All Adults Can Now Get a COVID-19 Booster. But Should You?

On Nov. 19, Dr. Rochelle Walensky, director of the Centers for Disease Control and Prevention (CDC), supported an advisory committee’s advice and expanded the group of people who can now get COVID-19 booster doses to include all adults over age 18.

But just because you’re now eligible for a booster shot, do you need to run out and get one? Is the booster recommendation a sign that your previous vaccination is not protecting you anymore? Is it urgent to obtain a booster?

The CDC has now stated that adults who received Pfizer BioNTech vaccine or Moderna vaccine can get boosters at minimum six months. (The agency had already recommended boosters for all adults initially vaccinated with the Johnson&Johnson-Janssen shot.) Previously, the CDC made a distinction between those over age 65 and with underlying health conditions—who the agency said “should” get a booster shot—and those living or working in high risk settings, who “may” get a booster.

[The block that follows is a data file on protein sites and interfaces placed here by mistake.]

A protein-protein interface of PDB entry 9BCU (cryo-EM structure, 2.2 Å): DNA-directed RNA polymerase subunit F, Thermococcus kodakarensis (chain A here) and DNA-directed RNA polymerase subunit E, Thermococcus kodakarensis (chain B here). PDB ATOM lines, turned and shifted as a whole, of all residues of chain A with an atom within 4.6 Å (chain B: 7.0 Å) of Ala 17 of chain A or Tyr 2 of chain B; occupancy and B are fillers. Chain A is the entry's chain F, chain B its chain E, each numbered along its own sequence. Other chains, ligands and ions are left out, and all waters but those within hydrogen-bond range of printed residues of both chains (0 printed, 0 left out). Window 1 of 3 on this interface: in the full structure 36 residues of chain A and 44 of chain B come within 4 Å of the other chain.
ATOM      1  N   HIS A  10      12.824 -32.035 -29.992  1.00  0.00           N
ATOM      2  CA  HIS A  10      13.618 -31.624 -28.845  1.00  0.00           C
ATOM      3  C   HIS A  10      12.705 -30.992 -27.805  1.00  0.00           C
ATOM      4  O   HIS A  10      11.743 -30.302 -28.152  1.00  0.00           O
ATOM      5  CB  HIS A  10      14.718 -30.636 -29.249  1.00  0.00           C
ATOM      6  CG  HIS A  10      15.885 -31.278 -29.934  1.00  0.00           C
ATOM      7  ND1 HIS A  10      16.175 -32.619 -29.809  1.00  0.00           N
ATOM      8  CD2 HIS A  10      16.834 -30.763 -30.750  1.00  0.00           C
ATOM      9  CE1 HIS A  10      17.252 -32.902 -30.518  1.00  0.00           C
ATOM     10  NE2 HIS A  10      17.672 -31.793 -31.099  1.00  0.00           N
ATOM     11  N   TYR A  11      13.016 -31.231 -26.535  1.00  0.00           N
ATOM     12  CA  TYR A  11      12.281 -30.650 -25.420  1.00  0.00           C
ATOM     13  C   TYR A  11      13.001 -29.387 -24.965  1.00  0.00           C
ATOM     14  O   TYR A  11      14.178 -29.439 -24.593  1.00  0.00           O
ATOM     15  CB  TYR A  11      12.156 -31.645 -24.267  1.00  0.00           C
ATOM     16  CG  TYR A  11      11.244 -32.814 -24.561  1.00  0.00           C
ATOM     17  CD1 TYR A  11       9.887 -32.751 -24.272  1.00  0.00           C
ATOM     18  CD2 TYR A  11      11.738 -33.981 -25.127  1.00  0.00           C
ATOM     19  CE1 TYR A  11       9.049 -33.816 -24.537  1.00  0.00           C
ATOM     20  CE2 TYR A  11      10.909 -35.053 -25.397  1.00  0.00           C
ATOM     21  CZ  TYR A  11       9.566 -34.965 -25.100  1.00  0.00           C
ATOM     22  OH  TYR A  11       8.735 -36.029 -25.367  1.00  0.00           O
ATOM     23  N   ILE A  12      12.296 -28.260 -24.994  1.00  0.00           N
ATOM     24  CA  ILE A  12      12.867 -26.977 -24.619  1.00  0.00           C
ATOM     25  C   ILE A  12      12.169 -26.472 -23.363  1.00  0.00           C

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The CDC spokesperson stated that all adults have the opportunity to receive the most recent expansion.

Many people are interpreting that to mean that the urgency to get a booster isn’t as great as the urgency behind the CDC’s original message to get vaccinated, and some people aren’t quite clear about how necessary the booster is. Studies show that the original doses of all three vaccines currently approved or authorized—two doses of the Pfizer-BioNTech or Moderna shots, or one dose of the J&J-Janssen shot—continue to protect people from getting severe disease and needing to be hospitalized. The agency recommended boosters due to increasing evidence coming from Israel and other countries, such as Israel where vaccines are administered for longer periods of time. This means that it is possible to get infections in vaccinated individuals, some of whom may need to be admitted to hospital.